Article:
There’s No Perfect Way To Discipline Kids, But Mom Who Sent Daughter To School In Bad Outfits Did Right By Me
Disciplining children is a tricky thing. What works for one child might not get through to another. What works for ten-year-olds might not work for toddlers or teens. I can understand parents frustrated with their stubborn, thick-headed kids want something more powerful than sending them to their rooms or withholding dessert. However it is thin line between helpful and harmful – one I think Utah mom, Ally, navigated well.
Kaylee, Ally’s step-daughter, had been relentlessly making fun of a classmate for her outfit choices. After three weeks and a declaration by her victim that she no longer wanted to go to school because of Kaylee’s teasing, the teacher contacted Ally. Ally told Kaylee the behavior was unacceptable, but it wasn’t enough to make her stop. So, Ally got creative.
Kaylee woke one morning to find her hip and awesome duds replaced with garish and cheap thrift store goods. For two days she had to wear used outfits picked out by Ally, that were not up to her stylist standards. Ten-year-old Kaylee was humiliated, but I think these were fair consequences.
Let me say that I am not a proponent of the recent trend where parents publicly humiliate their kids as punishment for bad behavior. For a period of time it felt like parents were trying to outdo each other, standing their kids out on street corners with signs around their necks declaring their offspring as bullies, thieves, liars, and lazy-asses who don’t listen. These parents usually took it upon themselves to record the incidents and upload the humiliation to YouTube, or at the very least take pictures to post on Facebook.
The problem with these stunts is they are intended to create shame, which is a dangerous tactic. In Ally’s case, she intended to instill empathy. We don’t know what her victim was wearing, but it shouldn’t matter if she has terrible fashion sense, a unique point of view, or perhaps is simply too poor to wear designers that some kids fall over these days. Here the punishment fit the crime — if you make fun of something as superficial as another girl’s outfit to the point that girl can’t bear to go to school, you have your freedom to choose your own clothes — and have someone buy them for you — taken away. If what happens after that causes humiliation, because your friends don’t like you as much when you wear clothes that are different, that’s fair game. Hopefully, it gave her a perspective of empathy for the classmate she teased, unlike unrelated punishments such as losing certain in home privileges.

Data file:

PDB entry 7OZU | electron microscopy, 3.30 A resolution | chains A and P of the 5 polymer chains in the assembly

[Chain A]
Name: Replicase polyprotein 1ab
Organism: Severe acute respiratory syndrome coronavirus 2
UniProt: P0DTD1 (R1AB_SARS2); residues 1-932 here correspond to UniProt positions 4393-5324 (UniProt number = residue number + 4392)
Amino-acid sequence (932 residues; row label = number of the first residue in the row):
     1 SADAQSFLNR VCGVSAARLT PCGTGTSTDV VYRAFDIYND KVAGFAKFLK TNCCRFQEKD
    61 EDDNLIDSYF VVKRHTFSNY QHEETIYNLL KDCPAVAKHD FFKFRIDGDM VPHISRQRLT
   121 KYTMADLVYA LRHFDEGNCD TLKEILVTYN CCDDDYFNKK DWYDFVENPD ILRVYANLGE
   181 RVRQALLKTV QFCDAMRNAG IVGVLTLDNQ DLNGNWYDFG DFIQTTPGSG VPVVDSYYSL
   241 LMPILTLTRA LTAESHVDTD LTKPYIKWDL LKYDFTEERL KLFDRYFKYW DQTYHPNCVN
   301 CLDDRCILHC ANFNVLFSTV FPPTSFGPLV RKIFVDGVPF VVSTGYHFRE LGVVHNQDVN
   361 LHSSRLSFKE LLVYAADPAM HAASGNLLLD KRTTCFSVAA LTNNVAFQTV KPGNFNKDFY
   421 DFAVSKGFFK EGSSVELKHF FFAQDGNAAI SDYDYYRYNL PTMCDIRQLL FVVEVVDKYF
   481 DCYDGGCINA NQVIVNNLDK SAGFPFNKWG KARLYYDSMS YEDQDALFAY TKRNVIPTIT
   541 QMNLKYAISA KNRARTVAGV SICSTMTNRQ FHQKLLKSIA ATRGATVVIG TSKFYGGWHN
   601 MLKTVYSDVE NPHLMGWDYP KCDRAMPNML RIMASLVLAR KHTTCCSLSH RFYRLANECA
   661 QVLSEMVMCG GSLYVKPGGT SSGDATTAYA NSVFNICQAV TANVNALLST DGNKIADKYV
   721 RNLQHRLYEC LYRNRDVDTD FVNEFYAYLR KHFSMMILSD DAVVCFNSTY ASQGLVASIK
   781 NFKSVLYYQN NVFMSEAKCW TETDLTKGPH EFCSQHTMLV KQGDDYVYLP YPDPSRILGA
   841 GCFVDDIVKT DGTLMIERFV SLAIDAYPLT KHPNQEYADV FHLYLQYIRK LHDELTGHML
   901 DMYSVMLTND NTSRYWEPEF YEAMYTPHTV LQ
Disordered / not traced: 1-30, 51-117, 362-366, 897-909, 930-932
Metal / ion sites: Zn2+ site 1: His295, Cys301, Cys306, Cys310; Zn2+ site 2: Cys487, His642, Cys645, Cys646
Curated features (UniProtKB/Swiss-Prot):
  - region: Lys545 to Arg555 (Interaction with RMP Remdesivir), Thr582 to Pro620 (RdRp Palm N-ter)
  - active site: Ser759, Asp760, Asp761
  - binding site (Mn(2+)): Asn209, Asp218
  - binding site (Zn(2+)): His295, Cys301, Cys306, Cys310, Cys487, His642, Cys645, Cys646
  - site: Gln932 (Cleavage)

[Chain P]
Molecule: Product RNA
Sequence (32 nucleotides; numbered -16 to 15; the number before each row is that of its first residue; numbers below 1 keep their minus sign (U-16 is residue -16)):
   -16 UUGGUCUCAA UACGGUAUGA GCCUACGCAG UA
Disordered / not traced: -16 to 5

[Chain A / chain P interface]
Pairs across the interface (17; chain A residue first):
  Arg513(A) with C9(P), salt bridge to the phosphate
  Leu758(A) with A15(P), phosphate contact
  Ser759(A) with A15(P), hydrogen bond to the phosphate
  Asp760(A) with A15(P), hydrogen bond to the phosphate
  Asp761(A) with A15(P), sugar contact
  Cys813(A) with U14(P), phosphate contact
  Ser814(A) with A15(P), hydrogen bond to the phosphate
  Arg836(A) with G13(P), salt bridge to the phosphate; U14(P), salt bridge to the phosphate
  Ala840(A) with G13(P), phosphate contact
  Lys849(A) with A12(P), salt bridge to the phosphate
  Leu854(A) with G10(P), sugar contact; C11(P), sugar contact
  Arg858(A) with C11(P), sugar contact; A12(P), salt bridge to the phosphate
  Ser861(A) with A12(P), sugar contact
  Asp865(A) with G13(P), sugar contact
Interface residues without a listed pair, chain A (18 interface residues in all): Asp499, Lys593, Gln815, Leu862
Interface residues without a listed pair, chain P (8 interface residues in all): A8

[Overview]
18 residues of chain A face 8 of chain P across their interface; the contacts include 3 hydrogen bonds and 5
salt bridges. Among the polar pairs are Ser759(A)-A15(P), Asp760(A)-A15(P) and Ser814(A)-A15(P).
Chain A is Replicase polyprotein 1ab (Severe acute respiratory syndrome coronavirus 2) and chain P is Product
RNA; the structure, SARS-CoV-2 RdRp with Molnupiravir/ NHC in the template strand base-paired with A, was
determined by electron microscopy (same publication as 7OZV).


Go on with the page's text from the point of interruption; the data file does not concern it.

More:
Some people are uncomfortable with the public nature of this punishment because she was sent to school in the offending outfits. But the level of humiliation is the same as being grounded and having to tell your friends you can’t hang out, go to a party or a sleepover because you’re being punished for something you did. Or losing phone privileges for two weeks and telling the boy or girl you like that he can’t call or text as a consequence of your bad behavior.
It’s true that Ally’s method of discipline did not take place within the privacy of her home, but — unlike the over-the-top, seemingly unrelated, cases of public humiliation — the punishment fit the crime.